When losing an expedition conflict, you reach an Impasse. The impasse is the threat that you were facing in the conflict. Now, you must deal with that hazard before continuing.

Now back in the adventure phase, the Swamp of Sadness is a trap, and Atreyu ignores the warnings. He wades right into the inky grip of the trigger. Now, Atreyu must make a Will test, and he fails. Once again he faces the Sick condition. This is a painful moment, but it would be tough for Atreyu to make the tests to recover or treat sickness. He still can't afford to become sick at this point in the game.



For a second time, Atreyu passes down the sick condition to poor Artax, who succumbs to the misery and grief of the swamp. Without the horse, Atreyu's story would have most certainly ended.

Princess Mononoke

Territories: Misty Mountains, Trackless Steppes, Feudal Countryside

If ever there was fodder for an epic expedition, it would be Mononoke-hime (1997), directed by Hayao Miyazaki.

During Japan's Ashitaga period, the last Emishi prince, Ashitaka, leaves his hidden village in search of a cure for a corrupting curse.

While in his home town, Ashitaka plans a route through 3 days in the Misty Mountains, 4 days in the Trackless Steppe, and 3 days in the Feudal Countryside to reach the next town.

Since Ashitaka has never been so far outside his home, the GM determines this would make for an excellent expedition. This journey spans multiple days, but more importantly, provides an opportunity for world-building and adventure between town and destination.

The GM asks a few questions to confirm the players' goal and then alerts the players that an expedition conflict has been triggered.

In the rulebook, there are two ways to start an expedition: from a town or camp. The benefit of leaving from a town is that the party can provision. Ashitaka prepares some food as "reserves" for his voyage.

The party generates disposition by rolling Steward (in the town market) or Scavenger with factors (if in the wild). Adds successes to base Health. The other party members can help.

His saddlebags provide 4 slots of inventory storage. He also brings a bedroll that grants +1D Defend actions.

Leaving town

As he leaves his village, Ashitaka travels through the various territories on his loyal red elk Yakul (Yakkuru).


Each territory has its own list of threats. The GM can use the threats as-is or as a template to modify. There's over 200 various threats in the book, and they are ready to use. The GM plays one threat per round.

For the Misty Mountain territory threats, the GM selects:

  • Only One Way Down
  • Spectacular View


During the conflict, Ashitaka loses some disposition from the Only One Way Down threat, but he uses food from the reserves. Reserves act like a helmet in a fight, absorbing -1 HP once. Like armor in a fight conflict, reserves are disposition insurance. As a part of the special ability for this threat, Ashitaka needs to Attack with Dungeoneer to continue.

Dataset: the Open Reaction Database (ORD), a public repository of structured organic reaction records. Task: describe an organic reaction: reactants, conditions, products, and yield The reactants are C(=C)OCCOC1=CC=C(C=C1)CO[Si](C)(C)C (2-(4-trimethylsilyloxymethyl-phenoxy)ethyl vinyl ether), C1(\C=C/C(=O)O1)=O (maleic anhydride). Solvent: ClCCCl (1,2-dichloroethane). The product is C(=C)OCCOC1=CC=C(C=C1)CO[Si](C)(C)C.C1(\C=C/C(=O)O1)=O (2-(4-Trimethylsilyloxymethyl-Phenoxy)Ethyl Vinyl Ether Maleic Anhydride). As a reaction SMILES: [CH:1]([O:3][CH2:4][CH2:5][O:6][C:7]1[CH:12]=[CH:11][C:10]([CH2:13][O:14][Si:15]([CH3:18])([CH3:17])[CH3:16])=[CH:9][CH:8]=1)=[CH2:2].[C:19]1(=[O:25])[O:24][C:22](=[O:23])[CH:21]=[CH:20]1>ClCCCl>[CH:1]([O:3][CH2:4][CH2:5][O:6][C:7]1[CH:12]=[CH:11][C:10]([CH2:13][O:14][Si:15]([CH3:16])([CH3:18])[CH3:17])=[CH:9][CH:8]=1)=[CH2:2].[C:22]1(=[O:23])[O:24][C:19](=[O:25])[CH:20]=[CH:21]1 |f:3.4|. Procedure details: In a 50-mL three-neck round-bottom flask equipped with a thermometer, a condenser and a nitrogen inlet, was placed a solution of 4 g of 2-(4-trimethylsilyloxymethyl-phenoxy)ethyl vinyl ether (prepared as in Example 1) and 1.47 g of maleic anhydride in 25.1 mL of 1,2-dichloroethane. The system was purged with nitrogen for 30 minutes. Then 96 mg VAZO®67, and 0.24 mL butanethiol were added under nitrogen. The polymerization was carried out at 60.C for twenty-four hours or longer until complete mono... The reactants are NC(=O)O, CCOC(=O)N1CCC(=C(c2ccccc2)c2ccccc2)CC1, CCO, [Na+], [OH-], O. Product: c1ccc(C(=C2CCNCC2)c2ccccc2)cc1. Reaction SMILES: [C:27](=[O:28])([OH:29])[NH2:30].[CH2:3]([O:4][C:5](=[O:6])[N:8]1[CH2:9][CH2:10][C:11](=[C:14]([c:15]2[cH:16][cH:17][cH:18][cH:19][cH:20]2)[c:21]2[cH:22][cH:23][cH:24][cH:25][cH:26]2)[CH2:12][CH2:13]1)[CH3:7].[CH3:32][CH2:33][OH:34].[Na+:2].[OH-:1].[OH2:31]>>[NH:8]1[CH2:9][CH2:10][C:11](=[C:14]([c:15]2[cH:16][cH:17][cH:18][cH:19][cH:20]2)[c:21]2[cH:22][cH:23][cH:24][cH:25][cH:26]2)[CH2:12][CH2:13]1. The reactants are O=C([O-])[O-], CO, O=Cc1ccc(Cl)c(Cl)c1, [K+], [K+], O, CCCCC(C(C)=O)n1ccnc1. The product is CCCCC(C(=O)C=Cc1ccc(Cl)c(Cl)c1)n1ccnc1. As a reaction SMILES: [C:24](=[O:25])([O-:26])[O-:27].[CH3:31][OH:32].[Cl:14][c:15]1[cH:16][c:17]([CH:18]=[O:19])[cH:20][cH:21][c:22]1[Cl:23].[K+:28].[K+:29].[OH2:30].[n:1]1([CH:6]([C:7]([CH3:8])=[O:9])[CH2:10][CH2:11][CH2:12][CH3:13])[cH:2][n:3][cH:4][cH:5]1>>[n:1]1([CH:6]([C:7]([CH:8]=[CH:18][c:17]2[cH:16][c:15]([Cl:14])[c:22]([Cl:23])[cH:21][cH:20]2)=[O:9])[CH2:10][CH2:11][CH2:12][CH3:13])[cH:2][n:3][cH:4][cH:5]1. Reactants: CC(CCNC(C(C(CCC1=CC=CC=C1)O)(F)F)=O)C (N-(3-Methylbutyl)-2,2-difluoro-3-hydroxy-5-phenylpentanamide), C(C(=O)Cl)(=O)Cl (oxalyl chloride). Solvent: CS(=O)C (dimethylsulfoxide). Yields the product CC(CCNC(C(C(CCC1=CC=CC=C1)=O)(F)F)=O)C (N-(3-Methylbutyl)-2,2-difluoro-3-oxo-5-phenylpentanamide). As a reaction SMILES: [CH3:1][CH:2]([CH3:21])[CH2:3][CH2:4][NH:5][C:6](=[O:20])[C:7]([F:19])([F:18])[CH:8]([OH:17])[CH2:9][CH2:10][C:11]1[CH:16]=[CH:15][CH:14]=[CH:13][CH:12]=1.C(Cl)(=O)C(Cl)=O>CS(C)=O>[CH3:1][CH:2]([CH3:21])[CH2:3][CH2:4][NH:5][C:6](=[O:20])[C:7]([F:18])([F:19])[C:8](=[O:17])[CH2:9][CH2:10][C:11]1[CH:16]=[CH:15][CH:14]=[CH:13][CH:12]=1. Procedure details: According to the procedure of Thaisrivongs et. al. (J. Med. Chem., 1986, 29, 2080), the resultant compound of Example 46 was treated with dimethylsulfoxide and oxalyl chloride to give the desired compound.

Ashitaka reaches the next territory and leaves those threats behind.

In the Trackless Steppe territory, Ashitaka now faces new threats:

  • Sinkhole
  • Field of Poppies
  • Windburn

Again, the player doesn't know the threats until the GM declares it at the top of the round.

Ashitaka gets a lucky roll and passes right through the steppe and does enough disposition damage to the territory to get half way into the Feudal Countryside. Ashitaka is almost at his destination, but there is one last threat to face...

mono_village_attackAmong the rice fields, Ashitaka comes upon the Highway Robber folk threat. Bandits massacre the villagers.

mono_village_bowAt any time, the party can leave the expedition and jump back out to adventure phase. Mechanically, it is similar to the Surrender rules (Torchbearer, p.75) where the territory wins without compromise. Essentially, the party goes as far through the territory as they have done damage to the expedition. If the party wanted to to rescue the villagers, join the robbers, or go plundering in a moment of opportunism, they could lose the conflict. Since Ashitaka has not lost any hit points, he would not reach his destination but would have to deal with the impasse: the bandit raid.

As an impasse, the obstacle needs to be surmountable but also intimidating. This battle would certainly be that case.

However, Ashitaka is not interested in playing the hero. He does not leave the expedition because it would be almost certain death.

In an expedition, the player actions map to these suggested meanings:

  • Attack: March
  • Maneuver: Prepare
  • Defend: Camp
  • Feint: Reroute

"Let me pass!" he pleads to the mocking raiders. He warns them, but they just will not listen. The next round of the conflict continues. Ashitaka plays a risky feint action and succeeds with a devastating action. He takes a different route around the town, clears the threat, and heads out the area. His expedition has come to an end, and he reaches the town.

The beauty of the expedition is that in a single conflict, there was world-building, suspenseful scenes of drama, chances for other adventures, and even a battle all rolled up into one dynamic encounter.

This is just a small taste of some of the rules, conflict threats, and gear in the 140+ pages Mordite Press has been working on. There's just one week left to get in on the Kickstarter for The Vagrant's Guide to Surviving the Wild.

As always, thank you for your support, and I hope to see you in the wilds!


Grind on,



Credit Due

Horse by Matt Gibeault and D. Koch


All copyrights belong to their respective owners. Used under Fair Use.

Willow, Lucasfilm, MGM

Legend, Universal Pictures

The NeverEnding Story, Warner Brothers

Mononoke-hime, Studio Ghibli

Further Reading


Topics: Mordite Mondays, Vagrant's Guide, Torchbearer, TB Insights